These Bones Might Be The World's Oldest Tattoo Kit To Date

Badass: A tattoo kit made out of bones. Aaron Deter-Wolf/The Tennessee Division of Archaeology 

We know people have been tattooing each other (and probably hiding it from their mums) for thousands upon thousands of years. Numerous ancient mummies have been found around the world with inked skin, some dating back as far as 5,000 years. However, it’s very rare for archaeologists to come across the tools used to actually make the tattoos.

Researchers have now come across what might be the world’s oldest tattoo kit to date: a 3,600-year-old collection of pointed turkey bones, ink-stained shells, and stone tools found buried in a Native American grave in Williamson County, Tennessee. They even discovered traces of red and black pigment on the points of the bones. 

As reported by Mental Floss, the kit was first unearthed in 1985 at the Fernvale site in Tennessee but had sat unstudied in a dusty storage room for over 32 years. Aaron Deter-Wolf, an archaeologist from the Tennessee Division of Archaeology with an interest in ancient tattoos, and Tanya Peres, a zooarchaeologist at Florida State University, recently took another look at the collection of ink-stained bones and came to a new conclusion about what it really was, publishing a paper on their findings.

The tattoo inking sticks were carved out of wild turkey bone some 3,600 years ago. Aaron Deter-Wolf/The Tennessee Division of Archaeology 

Just like other traditional tattoo techniques, or even stick and poke tattoos, pigment would be applied to the sharpened end of the bone and tapped against the skin, allowing the pigment-coated tip to enter the dermis layer of the skin.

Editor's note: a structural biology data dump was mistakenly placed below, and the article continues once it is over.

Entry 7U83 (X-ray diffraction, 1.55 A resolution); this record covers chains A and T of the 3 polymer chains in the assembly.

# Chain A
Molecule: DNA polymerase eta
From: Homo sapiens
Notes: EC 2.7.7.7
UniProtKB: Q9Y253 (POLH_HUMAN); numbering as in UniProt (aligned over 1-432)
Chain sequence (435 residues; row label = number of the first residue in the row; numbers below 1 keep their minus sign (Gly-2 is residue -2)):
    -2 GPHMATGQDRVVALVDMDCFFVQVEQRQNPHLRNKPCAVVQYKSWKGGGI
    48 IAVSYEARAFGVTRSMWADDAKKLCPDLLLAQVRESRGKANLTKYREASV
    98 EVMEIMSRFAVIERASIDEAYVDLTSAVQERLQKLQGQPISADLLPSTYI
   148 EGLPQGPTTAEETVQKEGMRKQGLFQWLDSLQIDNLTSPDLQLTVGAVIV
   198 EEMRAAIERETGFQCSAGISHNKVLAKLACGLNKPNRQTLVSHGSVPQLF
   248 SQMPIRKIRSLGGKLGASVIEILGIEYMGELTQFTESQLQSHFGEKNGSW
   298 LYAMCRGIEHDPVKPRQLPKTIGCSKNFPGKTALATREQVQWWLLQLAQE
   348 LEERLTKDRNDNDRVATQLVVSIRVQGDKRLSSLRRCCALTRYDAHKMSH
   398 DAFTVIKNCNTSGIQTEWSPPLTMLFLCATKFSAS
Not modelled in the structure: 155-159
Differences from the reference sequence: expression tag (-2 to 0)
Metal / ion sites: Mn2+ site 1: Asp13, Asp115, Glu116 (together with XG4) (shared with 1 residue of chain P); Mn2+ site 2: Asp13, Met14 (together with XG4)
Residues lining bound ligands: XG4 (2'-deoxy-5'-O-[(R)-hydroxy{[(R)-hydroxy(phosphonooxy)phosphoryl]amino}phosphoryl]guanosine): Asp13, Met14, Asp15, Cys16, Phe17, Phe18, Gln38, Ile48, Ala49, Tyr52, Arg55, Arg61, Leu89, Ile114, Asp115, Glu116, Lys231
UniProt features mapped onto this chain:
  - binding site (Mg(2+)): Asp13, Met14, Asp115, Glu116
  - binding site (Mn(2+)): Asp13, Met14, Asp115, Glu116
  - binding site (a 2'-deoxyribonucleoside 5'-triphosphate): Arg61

"By the arrival of the Europeans, virtually every Native American group in the Great Plains and the Eastern Woodlands practiced tattooing," Deter-Wolf told Mental Floss. "If it's something that widespread and that important, we suspect that it is very deeply rooted in Native American history."

They had originally taken another look at the tools because they thought it may be an example of a sacred bundle, used by indigenous people for ritual purposes. But after examining the artifacts they were convinced it was a tattoo kit. 

"What I suspect is that once we start looking at more of these things, we're going to find that tattooing is an incredibly widespread activity,” Deter-Wolf added.

A history of Native American tattooing can be found from the east coast of Canada to the Hawaiian islands. The body art was often used to identify with a certain tribe, although some communities also used them for spiritual and therapeutic practices. One account from 17th-century colonists claims an Iroquois chief, called Nero, had 60 tattoos on his thigh, each one symbolizing an enemy he had killed.

Evidence of tattooing goes back much further than this though. The oldest known tattoo belonged to Ötzi the Tyrolean Iceman, a naturally-preserved mummy found in the Alps on the Austrian-Italian border, who is believed to have got inked up somewhere between 3370 and 3100 BCE.

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